Imagine writing “chronic obstructive pulmonary disease” in a small space when the abbreviation COPD fits in a smaller space, and saves time. Abbreviations and symbols in medicine make it easier to chart illnesses, diseases and treatments. The language used in medicine is not only Latin and Greek, but also a form of shorthand. Prescriptions include many abbreviations and symbols such as BID, which means twice a day, or a symbol such as a “c” that stands for “with.”
Some of the most common abbreviations found in a patient's chart deal with weight, height and vital signs. WT stands for weight, HT is height and vital signs is vs. Vital signs include blood pressure, temperature, pulse and respirations that are written as BP and TPR. Abbreviations that might occur in a patient’s chart include "pt" for patient, H&P for history and physical, Bm (bowel movement), OD (right eye) and OS (left eye). The doctor records patients' complaints as c/o. "Sx" indicates symptoms and "dx" stands for diagnosis.
Medical acronyms serve as abbreviations for many words used in the medical field. GERD, which stands for gastroesophageal reflux disease, is an example of how an acronym can save time and space when charting conditions. Other commonly used abbreviations are CHF (congestive heart failure), MI (myocardial infarction, or heart attack), MS (multiple sclerosis), OA (osteoarthritis), SOB (shortness of breath), URI (upper respiratory infection) and UTI (urinary tract infection).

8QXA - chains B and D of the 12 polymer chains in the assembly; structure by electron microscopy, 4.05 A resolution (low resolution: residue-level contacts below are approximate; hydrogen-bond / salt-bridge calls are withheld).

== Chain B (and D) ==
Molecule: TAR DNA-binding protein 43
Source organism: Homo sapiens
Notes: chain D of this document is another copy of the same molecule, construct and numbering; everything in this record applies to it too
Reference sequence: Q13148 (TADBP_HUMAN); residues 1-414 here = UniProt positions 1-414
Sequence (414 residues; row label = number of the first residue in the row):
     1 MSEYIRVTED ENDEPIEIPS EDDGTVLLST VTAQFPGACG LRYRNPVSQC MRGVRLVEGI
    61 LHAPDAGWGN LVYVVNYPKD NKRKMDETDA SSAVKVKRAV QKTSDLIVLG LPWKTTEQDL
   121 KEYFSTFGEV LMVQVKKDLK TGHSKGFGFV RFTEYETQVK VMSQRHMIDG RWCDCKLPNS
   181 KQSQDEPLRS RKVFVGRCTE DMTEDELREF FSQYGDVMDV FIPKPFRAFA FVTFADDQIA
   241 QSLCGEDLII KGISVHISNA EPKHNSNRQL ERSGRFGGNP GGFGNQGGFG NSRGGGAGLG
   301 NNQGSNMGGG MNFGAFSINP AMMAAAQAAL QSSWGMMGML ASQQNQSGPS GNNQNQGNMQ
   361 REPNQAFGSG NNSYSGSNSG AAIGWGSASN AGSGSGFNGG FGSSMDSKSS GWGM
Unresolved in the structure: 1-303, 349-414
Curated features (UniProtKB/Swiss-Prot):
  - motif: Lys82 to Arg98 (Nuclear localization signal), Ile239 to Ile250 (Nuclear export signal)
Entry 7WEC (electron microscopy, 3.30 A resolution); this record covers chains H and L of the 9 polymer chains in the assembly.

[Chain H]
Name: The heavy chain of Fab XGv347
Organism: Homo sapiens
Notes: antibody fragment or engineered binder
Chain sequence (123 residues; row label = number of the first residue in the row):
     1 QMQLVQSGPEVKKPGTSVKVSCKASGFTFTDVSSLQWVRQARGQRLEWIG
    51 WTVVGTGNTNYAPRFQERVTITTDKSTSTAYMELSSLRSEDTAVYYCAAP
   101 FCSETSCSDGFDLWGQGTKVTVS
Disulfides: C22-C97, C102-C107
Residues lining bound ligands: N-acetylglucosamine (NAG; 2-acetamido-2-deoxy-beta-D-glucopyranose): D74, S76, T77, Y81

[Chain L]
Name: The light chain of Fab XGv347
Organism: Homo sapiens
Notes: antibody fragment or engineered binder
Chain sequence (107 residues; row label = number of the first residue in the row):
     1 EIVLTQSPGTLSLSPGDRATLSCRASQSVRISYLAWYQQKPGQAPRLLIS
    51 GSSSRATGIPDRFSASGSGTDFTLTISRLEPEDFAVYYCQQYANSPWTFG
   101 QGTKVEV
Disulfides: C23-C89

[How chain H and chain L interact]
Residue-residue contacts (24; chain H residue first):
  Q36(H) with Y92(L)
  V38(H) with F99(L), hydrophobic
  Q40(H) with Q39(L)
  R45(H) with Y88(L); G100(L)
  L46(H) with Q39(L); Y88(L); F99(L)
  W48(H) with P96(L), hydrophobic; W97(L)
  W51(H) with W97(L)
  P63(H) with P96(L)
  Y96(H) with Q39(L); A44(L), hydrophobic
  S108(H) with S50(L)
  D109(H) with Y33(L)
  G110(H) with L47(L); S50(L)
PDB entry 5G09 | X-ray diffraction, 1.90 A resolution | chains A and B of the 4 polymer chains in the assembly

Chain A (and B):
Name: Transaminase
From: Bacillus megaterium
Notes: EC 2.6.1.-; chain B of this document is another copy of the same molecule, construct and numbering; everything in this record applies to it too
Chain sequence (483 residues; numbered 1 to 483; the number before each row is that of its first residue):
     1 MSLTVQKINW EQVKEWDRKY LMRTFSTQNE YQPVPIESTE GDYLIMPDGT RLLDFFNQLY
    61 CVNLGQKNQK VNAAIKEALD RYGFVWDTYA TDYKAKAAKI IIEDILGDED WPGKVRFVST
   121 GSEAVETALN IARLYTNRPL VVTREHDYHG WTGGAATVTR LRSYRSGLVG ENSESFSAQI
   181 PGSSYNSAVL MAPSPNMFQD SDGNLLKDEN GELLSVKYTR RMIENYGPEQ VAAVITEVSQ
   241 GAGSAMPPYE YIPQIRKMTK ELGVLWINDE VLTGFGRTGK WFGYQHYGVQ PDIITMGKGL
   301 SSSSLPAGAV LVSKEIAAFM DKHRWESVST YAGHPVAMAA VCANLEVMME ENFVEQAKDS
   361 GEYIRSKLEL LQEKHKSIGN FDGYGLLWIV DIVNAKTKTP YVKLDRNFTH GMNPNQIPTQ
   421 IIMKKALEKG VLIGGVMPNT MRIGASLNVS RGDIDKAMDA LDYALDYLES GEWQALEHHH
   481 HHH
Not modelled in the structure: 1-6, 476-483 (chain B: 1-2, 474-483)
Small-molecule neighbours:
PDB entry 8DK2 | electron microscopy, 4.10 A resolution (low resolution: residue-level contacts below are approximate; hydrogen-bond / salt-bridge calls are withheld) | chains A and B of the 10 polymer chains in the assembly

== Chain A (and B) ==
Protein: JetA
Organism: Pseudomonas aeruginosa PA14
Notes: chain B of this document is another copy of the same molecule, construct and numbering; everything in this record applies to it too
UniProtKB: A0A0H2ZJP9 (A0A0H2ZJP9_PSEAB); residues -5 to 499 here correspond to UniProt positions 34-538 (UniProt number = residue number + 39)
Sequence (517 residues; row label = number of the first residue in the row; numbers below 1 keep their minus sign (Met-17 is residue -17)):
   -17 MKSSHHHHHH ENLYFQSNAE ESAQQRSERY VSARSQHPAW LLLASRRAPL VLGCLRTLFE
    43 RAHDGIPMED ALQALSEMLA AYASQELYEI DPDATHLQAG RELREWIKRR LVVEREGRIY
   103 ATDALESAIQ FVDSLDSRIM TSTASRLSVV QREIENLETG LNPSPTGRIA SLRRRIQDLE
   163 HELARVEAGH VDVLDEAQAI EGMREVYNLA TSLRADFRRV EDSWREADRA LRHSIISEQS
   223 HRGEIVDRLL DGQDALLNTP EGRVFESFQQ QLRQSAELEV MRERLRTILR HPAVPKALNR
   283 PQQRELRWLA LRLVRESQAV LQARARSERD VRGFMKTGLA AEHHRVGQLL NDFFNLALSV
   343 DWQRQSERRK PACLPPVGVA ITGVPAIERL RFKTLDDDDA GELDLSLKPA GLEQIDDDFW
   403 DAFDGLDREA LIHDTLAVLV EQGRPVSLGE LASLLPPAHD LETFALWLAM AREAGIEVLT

Recording treatments, noted as Rx, performed in the office or prescribed, can include ROM (range of motion) used to manipulate the joints when a person is bedridden or wheelchair bound. An order for physical therapy appears as PT. A "DSD" is a dry sterile dressing applied to a wound. Insertion of a tube through a nostril and into the stomach is a nasal gastric tube, or NGT. Prescription orders include the name and instructions for administering the drug. A prescription for a common antibiotic, penicillin, would read: Penicillin PO 500mg. tab q6h. The dose is: by mouth (PO, from the Latin per os), 500 milligram tablets every six hours.
Using symbols allows medical personnel to read instructions and information quickly. An arrow pointing up is a symbol used to mean "increase." Some symbols are familiar to most people such as the > (greater than), < (less than), @ and # symbols. Dosage symbols are used in prescriptions such as a dot placed over a horizontal line. The symbol for two pills is two dots over a horizontal line and two “1s” under the line. The dots and the number “1” correspond with each other.